J.N.A.F. AND  I.J.A.A.F. Aircraft Ordinance
PART II, Army Bombs
by Bryan Wilburn
Compared to the Japanese Navy, the Army system of bombs and markings was quite simple. This simplicity was probably due to the land type targets they were directed against. Of the bombs dropped, roughly 10% failed to detonate. These "Duds" were eagerly examined by ordinance experts, if in fact one can eagerly examine a live rattlesnake's fangs.
Construction of the Amy bombs was quite simple. They used screw-on or screw attached nose sections. Sheet metal tail assemblies were welded an to the body and tail fins were spot welded in place. Tail fins were of three types; solid, ie 15kg Type 96; open, ie 1/2kg Type 99; and finally closed, ie 250kg. (Click to see diagrams)
As with casing simplicity, Army coloration was also simple. Nose, body and tail coloration was Black. A red nose band was painted on once the high explosive was filled. A White, 1" band was located just forward of the suspension lug. Most sources indicate this band denoted a high grade steel casing, later in the wax the White band was sometimes left off. Forward of the Unite band, a Yellow band, again 1", was used to denote a Piric acid bursting charge. The overall color of the 15kg fragmentation type was Dark Blue Grey. While other body and band colors were used on special types of weapons these will be covered in a future article.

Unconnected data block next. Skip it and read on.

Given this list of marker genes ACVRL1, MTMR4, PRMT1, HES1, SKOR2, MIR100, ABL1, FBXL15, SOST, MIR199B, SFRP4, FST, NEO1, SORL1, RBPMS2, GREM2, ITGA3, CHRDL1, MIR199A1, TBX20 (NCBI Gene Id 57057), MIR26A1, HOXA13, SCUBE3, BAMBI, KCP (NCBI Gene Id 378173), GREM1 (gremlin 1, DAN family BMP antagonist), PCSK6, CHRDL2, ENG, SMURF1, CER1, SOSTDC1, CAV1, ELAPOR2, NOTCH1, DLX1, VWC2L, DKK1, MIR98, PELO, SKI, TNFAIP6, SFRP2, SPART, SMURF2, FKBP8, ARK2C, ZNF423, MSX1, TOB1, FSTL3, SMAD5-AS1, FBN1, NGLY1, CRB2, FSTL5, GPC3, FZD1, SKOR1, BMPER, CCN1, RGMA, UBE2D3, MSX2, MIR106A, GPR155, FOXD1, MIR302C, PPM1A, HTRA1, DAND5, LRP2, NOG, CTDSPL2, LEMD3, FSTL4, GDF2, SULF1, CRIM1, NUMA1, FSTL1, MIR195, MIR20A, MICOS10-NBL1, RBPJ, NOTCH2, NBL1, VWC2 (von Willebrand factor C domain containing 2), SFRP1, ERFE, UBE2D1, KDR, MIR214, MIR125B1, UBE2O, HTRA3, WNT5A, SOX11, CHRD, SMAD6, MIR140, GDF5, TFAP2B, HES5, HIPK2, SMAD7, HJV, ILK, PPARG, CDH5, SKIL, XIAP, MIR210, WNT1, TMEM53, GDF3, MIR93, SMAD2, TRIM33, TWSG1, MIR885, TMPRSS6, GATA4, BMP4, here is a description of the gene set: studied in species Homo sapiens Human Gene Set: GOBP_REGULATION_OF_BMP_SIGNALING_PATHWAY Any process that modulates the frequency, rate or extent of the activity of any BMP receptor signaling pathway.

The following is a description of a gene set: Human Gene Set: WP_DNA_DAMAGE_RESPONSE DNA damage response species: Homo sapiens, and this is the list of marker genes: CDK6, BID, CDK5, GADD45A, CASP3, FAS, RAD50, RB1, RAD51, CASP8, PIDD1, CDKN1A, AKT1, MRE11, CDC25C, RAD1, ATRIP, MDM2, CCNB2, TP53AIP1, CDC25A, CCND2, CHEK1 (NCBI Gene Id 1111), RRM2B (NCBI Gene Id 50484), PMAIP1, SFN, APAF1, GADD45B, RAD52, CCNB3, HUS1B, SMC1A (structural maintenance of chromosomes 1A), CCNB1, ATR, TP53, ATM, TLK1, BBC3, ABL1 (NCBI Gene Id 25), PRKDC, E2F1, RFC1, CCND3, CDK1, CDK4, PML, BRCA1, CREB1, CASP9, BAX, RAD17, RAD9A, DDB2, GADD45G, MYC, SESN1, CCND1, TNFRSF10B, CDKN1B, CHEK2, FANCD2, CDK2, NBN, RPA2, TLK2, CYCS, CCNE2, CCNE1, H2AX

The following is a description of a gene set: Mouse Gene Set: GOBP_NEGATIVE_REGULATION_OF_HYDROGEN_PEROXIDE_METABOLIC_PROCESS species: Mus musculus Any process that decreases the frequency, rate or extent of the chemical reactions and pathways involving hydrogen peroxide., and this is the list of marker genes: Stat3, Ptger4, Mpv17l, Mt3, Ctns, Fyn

Another topic which will be covered later is fuzes, over 20 Army and Navy nose and tail units.
While mast units covered here are of known use, the 1/2 kg bomb is a bit of an enigma. Documents indicate it might be a cluster bomblet, however no casings were located. The units examined were found in sealed boxes. It is quite possible this 1939 vintage weapon was in fact a hand thrown weapon either to mark or harass.
P11 informational markings were in White, and the standard practice was to stencil the bomb weight, in kg, an top, just forward of the Yellow band. Mile I can't help with the exact shades of Yellow, Orange and Black the 15 kg was probably Blue Black, possibly FS 35045. The Red however, was the standard Red used for primer coats, unit markings and Hinomaru, a close match to FS 31136 when freshly painted.          
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